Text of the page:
How does surgery perform prospectively when compared to medical therapy for chronic rhinosinusitis (CRS)?
Background: Since the introduction of endoscopic diagnosis and surgery for CRS in 1985, very few prospective studies have addressed the question of when patients should be treated with medical therapy alone and when they should have endoscopic sinus surgery (ESS).
Study design: Level 2 prospective multi-institutional study.
Setting: Academic, multi-center study.
Synopsis: A total of 180 patients were included in the study, 55 in the medical treatment arm and 75 in the surgical treatment arm. All patients were measured preoperatively and postoperatively according to two quality of life (QOL) instruments, the Rhinosinusitis Disability Index (RSDI) and the Chronic Sinusitis Survey (CSS). Prior to enrollment, all patients failed three weeks antibiotics and three weeks topical steroids. The patients in the medical treatment group received a second course of medical treatment plus oral steroids.
Patients in the medical management group reported significantly better baseline QOL scores only on one instrument relative to surgery patients (CSS symptom score p = 0.019 and total scores p = 0.010). Surgical patients reported significantly more improvement than medically managed patients (RSDI p = 0.015 and CSS p < 0.001). Surgical patients reported fewer oral antibiotics, oral steroids and missed days of work/school after ESS. When both groups were closely scrutinized after adjustment for enrollment site, age, asthma, previous sinus surgery and baseline QOL, surgical patients had greater odds of improvement on RSDI physical subscales and CSS symptoms subscales, medication use and total scores.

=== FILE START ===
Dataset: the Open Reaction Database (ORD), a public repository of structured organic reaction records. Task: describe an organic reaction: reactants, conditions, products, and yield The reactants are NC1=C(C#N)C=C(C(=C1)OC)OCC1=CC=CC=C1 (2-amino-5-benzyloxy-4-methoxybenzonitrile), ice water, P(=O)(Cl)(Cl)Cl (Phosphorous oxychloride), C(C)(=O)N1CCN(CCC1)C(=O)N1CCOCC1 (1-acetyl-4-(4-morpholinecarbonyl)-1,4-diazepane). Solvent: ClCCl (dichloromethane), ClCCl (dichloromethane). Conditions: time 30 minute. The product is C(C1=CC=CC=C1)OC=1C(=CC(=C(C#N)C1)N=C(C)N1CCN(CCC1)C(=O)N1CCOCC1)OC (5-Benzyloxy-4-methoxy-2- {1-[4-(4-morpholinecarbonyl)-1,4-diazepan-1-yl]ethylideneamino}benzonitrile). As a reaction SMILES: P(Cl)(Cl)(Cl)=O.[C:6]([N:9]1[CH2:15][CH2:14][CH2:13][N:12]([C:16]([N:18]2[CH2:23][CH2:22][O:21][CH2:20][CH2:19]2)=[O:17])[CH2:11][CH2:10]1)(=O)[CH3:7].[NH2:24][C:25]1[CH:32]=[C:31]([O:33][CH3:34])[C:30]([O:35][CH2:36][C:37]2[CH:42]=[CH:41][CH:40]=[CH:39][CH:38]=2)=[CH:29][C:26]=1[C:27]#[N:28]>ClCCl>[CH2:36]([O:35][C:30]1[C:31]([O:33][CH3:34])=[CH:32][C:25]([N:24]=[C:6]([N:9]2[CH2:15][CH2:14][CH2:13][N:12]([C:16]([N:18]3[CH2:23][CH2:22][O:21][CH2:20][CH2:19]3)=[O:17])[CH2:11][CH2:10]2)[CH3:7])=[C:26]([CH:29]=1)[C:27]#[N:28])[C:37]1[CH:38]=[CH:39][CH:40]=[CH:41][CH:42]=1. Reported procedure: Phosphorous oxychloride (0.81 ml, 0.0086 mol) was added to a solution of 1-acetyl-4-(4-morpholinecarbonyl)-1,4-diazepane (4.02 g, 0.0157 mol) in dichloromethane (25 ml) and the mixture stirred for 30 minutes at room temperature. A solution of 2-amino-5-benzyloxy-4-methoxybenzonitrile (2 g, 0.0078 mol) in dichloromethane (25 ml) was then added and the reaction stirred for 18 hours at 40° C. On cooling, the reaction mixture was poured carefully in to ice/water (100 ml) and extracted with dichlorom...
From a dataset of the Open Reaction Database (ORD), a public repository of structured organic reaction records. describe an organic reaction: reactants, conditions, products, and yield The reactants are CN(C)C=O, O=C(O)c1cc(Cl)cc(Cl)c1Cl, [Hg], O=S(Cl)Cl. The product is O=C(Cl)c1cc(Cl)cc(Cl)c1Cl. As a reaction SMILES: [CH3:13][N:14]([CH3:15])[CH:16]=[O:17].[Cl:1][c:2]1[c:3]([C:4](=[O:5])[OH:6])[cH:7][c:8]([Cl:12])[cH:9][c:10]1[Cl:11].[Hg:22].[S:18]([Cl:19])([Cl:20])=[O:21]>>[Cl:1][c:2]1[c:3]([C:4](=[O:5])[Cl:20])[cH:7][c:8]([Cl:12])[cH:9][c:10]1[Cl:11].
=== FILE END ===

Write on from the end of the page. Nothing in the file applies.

Bottom line: Patients who elected to undergo ESS experienced significantly higher levels of improvement in several outcomes. More severe disease was measured in the preoperative surgical patients, while the medically treated patients reported significantly better QOL for sinus headache, frontal pain and pressure, nasal drainage, congestion and difficulty breathing. It is significant to note that surgical patients did very well in all but two categories compared to the medical therapy group, whose therapy included oral prednisone. This paper stands alone in the American chronic rhinosinusitis literature looking at medical therapy versus ESS. It directly counters a study published in 2004 (Laryngoscope. 114(5):923-930) that showed no difference in QOL and symptoms outcomes between medically and surgically treated patients with chronic sinusitis. This study is important not only to the practitioner, but also to third party payers who are seeking evidence-based information in judging approval for reimbursement.
Citation: Smith TL, Kern RC, Palmer JN, et al. Medical therapy vs. surgery for chronic rhinosinusitis: a prospective multi-institutional study. Int Forum Allergy Rhinol. 2011;1(4):235-241.
—Reviewed by James A. Stankiewicz, MD